A Book Makes a Case for the Enduring Relevance of John Stuart Mill
The 19th-century British philosopher John Stuart Mill expressed many of the central tenets of liberalism with clarity and enduring influence. Yet his apparent victory in the marketplace of ideas has numbed us to the power of his arguments. To many readers today, his views can seem familiar, even banal.
In On John Stuart Mill, Philip Kitcher, the John Dewey Emeritus Professor of Philosophy, makes a cogent case for why we should read Mill now. He portrays Mill as a conflicted humanist, who wrestled with problems that are equally urgent in our own time. Kitcher reflects on Mill’s ideas in the context of contemporary ethical, social, and political issues such as COVID mandates, gun control, income inequality, gay rights, and climate change. More broadly, he shows, Mill’s writings help us cultivate our own capacities for critical thought and ethical decision making.
Kitcher discusses his new volume with Columbia News, along with the best book he ever got as a gift, how he became a lifetime fan of James Joyce, and his dream dinner party guests.
What inspired you to write this book?
Since coming to Columbia in 1999, I have regularly taught the Core Curriculum. To celebrate the Core’s centennial, a series of books was issued, Core Knowledge (published by Columbia University Press), which would provide perspectives on texts for Literature Humanities and Contemporary Civilization. This project was the brainchild of the late Deborah Martinsen, a Dostoyevsky scholar who not only taught regularly in the Core, but was also a dedicated administrator who helped generations of Columbia Core students.
I was invited to submit a proposal for a volume, so I chose one of my intellectual heroes, John Stuart Mill. I wanted to answer his contemporary skeptics. Mill, as I understand him, wrestled with issues of the kind we face today, and his struggles are relevant to our current situation. My book tries to make that evident by considering four examples.
The first centers on clashes among freedoms. Mill is famous for his passionate commitment to liberty. But he was well aware of the difficulties of reconciling the liberties of different people. He has things to teach us as we ponder whether vaccination or mask mandates interfere with freedom, or whether we ought to permit people to buy and carry automatic weapons.
The second focuses on democracy. Mill was worried about what happens to a state when uninformed people are prominent in the electorate, possibly even in a majority. He searches for ways to balance the claims of democracy against those of expertise. His explorations are meaningful to a polarized society like ours, in which some voters take refuge in alternative facts.
Sometimes, commentators view Mill as a libertarian. He isn’t. In fact, based on my reading, he belongs on (or maybe beyond) the left wing of the Democratic party. He worries about inequality, and proposes a radical redistribution of wealth by restricting the amount that anybody can inherit. He opposes the version of cutthroat capitalism so evident in the world today. And he has good arguments for these positions.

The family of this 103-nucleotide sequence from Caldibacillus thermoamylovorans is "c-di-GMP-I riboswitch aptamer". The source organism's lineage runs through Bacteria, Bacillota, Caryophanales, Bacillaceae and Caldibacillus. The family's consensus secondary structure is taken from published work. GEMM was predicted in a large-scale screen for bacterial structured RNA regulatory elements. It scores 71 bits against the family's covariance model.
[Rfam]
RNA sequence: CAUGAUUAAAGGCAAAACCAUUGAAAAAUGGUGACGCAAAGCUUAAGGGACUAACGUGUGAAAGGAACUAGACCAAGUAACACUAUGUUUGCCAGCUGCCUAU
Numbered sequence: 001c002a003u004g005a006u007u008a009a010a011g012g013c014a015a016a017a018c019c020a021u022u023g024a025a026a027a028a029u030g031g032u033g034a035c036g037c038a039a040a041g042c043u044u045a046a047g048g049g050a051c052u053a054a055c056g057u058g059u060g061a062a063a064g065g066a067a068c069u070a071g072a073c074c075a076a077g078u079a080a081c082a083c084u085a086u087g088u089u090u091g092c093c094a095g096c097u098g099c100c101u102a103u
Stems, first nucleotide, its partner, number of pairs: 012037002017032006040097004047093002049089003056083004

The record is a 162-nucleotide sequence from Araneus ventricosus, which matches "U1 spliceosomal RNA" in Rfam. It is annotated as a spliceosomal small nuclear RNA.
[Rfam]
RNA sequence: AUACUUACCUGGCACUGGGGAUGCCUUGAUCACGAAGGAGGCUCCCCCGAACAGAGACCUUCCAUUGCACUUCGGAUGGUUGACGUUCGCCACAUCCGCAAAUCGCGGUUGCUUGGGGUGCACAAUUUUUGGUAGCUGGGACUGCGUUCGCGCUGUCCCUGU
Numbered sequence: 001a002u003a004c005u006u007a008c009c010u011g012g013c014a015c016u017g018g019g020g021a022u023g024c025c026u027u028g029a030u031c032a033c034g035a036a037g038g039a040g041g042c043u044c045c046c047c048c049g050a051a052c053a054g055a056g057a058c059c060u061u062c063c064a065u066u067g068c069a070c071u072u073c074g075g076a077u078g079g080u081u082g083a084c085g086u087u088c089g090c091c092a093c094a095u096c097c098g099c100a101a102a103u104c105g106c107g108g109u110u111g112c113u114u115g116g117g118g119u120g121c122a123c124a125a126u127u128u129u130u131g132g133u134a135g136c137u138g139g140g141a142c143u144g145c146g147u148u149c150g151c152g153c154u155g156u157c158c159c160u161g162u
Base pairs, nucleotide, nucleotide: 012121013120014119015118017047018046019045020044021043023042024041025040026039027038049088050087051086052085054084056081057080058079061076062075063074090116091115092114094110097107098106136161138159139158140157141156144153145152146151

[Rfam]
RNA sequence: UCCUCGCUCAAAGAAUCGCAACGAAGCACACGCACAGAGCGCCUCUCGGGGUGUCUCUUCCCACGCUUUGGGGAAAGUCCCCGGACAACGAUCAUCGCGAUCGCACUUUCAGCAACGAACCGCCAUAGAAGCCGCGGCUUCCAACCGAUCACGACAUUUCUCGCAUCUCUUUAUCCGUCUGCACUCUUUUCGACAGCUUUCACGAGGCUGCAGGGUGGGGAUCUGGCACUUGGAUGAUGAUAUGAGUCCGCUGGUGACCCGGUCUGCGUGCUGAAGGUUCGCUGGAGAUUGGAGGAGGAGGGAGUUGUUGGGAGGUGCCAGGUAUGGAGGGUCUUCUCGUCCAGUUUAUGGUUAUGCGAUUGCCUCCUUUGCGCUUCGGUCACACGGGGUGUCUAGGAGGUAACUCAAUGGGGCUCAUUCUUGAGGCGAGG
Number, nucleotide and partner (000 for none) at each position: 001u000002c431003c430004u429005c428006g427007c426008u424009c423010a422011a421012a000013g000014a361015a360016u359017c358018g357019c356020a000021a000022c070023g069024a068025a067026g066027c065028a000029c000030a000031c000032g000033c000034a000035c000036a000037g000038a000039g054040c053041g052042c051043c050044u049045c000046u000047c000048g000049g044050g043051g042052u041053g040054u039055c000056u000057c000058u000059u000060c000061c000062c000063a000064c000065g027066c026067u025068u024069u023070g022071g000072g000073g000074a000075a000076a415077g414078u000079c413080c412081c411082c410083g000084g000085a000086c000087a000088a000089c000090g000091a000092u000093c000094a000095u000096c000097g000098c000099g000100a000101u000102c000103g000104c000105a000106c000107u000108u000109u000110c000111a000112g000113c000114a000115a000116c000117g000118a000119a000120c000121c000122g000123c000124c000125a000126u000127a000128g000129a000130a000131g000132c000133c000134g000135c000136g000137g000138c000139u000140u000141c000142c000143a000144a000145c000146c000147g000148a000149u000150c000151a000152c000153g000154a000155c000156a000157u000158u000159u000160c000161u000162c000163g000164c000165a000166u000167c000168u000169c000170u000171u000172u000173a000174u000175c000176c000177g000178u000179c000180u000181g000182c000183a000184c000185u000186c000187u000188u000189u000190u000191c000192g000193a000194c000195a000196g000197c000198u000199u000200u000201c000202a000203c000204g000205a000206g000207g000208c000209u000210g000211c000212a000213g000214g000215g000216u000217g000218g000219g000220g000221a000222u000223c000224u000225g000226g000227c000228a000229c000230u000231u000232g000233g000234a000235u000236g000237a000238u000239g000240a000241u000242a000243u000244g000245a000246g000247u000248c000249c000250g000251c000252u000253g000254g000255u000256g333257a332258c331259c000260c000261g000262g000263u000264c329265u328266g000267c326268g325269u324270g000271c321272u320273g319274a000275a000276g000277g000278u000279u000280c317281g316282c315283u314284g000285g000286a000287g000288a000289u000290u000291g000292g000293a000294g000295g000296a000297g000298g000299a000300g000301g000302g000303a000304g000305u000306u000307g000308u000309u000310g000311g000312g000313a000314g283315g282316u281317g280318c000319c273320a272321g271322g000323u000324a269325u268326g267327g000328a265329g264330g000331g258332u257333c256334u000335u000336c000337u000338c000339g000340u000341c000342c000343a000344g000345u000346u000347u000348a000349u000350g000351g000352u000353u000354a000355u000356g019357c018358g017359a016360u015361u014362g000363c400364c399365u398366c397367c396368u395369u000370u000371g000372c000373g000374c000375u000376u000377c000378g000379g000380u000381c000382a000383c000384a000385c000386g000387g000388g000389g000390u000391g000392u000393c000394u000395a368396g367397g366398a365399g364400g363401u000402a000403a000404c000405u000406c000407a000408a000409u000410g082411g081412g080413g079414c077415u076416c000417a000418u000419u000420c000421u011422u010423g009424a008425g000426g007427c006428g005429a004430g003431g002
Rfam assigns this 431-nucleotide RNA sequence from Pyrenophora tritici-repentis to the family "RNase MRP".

Finally, Mill is often identified as a Utilitarian, someone who thinks we should act to maximize the greatest aggregate happiness. (He did, to be sure, write a book entitled Utilitarianism.) My book shows that this identification is mistaken. Mill does think that actions are to be judged by their consequences; we should try to make the world as good as we can. But he has a complicated and interesting approach to figuring out what is good. The result, I suggest, is a far more compelling and defensible view than the one usually attributed to him.
So Mill is one for the ages?
Yes. Some kinds of ethical and social problems arise (perhaps in different guises) across the ages. A brilliant thinker reflecting on the burning issues of the times will often have things to say to those who face kindred challenges a century or two later. We should expect some of the political philosophy of the past to be relevant to the present.
What book should everybody read before the age of 21?
There are lots of valuable books, and it’s hard to pick one, but since Mill is our focus, I’ll assign his On Liberty. It’s short, so read it twice, and think hard.
What’s the best book you’ve ever received as a gift?
Again, there are at least several candidates. One special present, however, was a leather-bound copy of Ulysses that my wife, Professor Patricia Kitcher, gave me long ago on a wedding anniversary. She isn’t a James Joyce fan, but she knows of my long-standing interest in Joyce. Along with Contemporary Civilization, my favorite Columbia class to teach was always the English Department’s Joyce course.
Describe your ideal reading experience (when, where, what, how).
In June of 1960, I was 13 years old, and at boarding school in England. It was a warm Sunday afternoon, and we were required to be outside, but there were no other restrictions on what we could do. At 2 p.m., I took a book I had found in the library, and went to lie on the grass and read under a tree. At 5:30 p.m., I went indoors, having finished the book.
It was Joyce’s A Portrait of the Artist as a Young Man. Early on in that book, Stephen Dedalus hears the “pock” of the cricket bats against the ball—and, lying on the grass, I heard it, too, as other boys practiced over by the nets. That afternoon, I acquired a lifetime love of Joyce.
As an emeritus professor, do you still teach?
No. I retired because I have too many writing projects, and know that I can’t postpone them. I still love teaching, and will, perhaps, return to it someday. But not yet.
What three academics, dead or alive, would you invite to a dinner party?
Let’s start with Mill. A couple of more recent people would be part of a lively conversation—the late evolutionary biologist Richard Lewontin and Noam Chomsky. Likely conversation topic? Progressive politics.